Buyer personas help define customer goals, providing a deeper understanding of their needs and topics of interest. More detail makes for more realistic personas, which means you’ll need to do a fair amount of market research to acquire this data.

Start by creating a rough outline of your buyer’s persona with demographics like age, gender, occupation, education, income, and geography. When you have that in place, you’ll need to get psychographic data on your customers. This kind of information may be harder to collect compared to demographic data, but it is worthwhile to understand customer preferences, needs and wants.

In short, demographics tell you who your customers are and psychographics provide insights into the why behind their behavior. Collecting concrete data on your customers helps you serve them better and deliver a more personalized user experience.

Collecting concrete data on your customers helps you serve them better and deliver a more personalized user experience.

Step 2: Select Your Target Customer

After making several customer personas, it’s time to do a “deep dive” into each to build a more accurate reflection of their experience.

Start by analyzing their first interaction with your brand and mapping out their movements from there.

What questions are they trying to answer? What is their biggest priority?

Step 3: List Customer Touchpoints

Any interaction or engagement between your brand and the customer is a touchpoint.

List all the touchpoints in the customer journey, considering everything from the website to social channels, paid advertisements, email marketing, third-party reviews, or mentions.

Which touchpoints have higher engagement? Which touchpoints need to be optimized?

All customer journey mapping examples are unique. Therefore, touchpoints on one map are unlikely to work for another. In fact, every business needs to update its buyer personas and customer journey maps as their business changes. Even quite subtle changes can have profound effects on the customer journey map template.

Step 4: Identify Customer Actions

Once you have identified all your customer touchpoints, identify common actions your customers make at each step. By dividing the journey into individual actions, it becomes easier for you to improve each micro-engagement and move them forward along the funnel.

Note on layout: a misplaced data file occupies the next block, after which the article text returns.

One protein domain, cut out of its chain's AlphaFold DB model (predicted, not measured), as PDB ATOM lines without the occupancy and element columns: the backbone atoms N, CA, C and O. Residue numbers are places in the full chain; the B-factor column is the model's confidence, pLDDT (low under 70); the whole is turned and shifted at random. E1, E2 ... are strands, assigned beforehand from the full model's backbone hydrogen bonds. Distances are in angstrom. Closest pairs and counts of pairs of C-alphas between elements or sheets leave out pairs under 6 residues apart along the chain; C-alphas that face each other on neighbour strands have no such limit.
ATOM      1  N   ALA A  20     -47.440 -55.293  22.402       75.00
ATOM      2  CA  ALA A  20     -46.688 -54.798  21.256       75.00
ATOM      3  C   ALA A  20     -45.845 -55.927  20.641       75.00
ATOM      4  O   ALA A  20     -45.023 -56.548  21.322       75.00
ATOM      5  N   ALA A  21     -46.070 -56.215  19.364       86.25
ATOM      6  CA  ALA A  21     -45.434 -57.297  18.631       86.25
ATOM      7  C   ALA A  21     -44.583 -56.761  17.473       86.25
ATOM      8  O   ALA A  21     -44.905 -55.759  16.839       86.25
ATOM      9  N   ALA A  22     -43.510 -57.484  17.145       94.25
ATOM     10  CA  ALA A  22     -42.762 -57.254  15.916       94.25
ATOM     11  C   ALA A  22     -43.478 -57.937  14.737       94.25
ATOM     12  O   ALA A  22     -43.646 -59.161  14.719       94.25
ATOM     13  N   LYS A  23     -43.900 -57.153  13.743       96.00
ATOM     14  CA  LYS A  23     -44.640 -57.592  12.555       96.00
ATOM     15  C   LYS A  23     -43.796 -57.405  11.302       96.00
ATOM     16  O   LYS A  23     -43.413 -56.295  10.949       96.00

Think of how many steps a customer needs to reach the end of their journey. Look for opportunities to reduce or streamline that number so customers can reach their goals sooner. One way to do this is by identifying obstacles or pain points in the process and creating solutions that remove them.

This is a great time to use the personas you created. Understanding the customer will help you troubleshoot problem areas.

Anticipating what your customer will do is another important part of mapping the customer journey. Accurate predictions lead to you providing better experiences, which ultimately leads to more conversions.

Step 5: Understand your available resources

Creating customer journey maps presents a picture of your entire business and highlights every resource being used to build the customer experience.

Use your plan to assess which touchpoints need more support, such as customer service. Determine whether these resources are enough to give the best customer experience possible. Additionally, you can correctly anticipate how existing or new resources will affect your sales and increase ROI.

Step 6: Analyzing the Customer Journey

An essential part of creating a customer journey map is analyzing the results.

Now you have your data, customer journey mapping template, touchpoints, and goals, it’s time to put it all together and define where the UX is meeting expectations and where things can be improved. It is important to note that mapping where things are going well is almost as important as defining what isn’t. Some elements of the journey can be spread to other areas.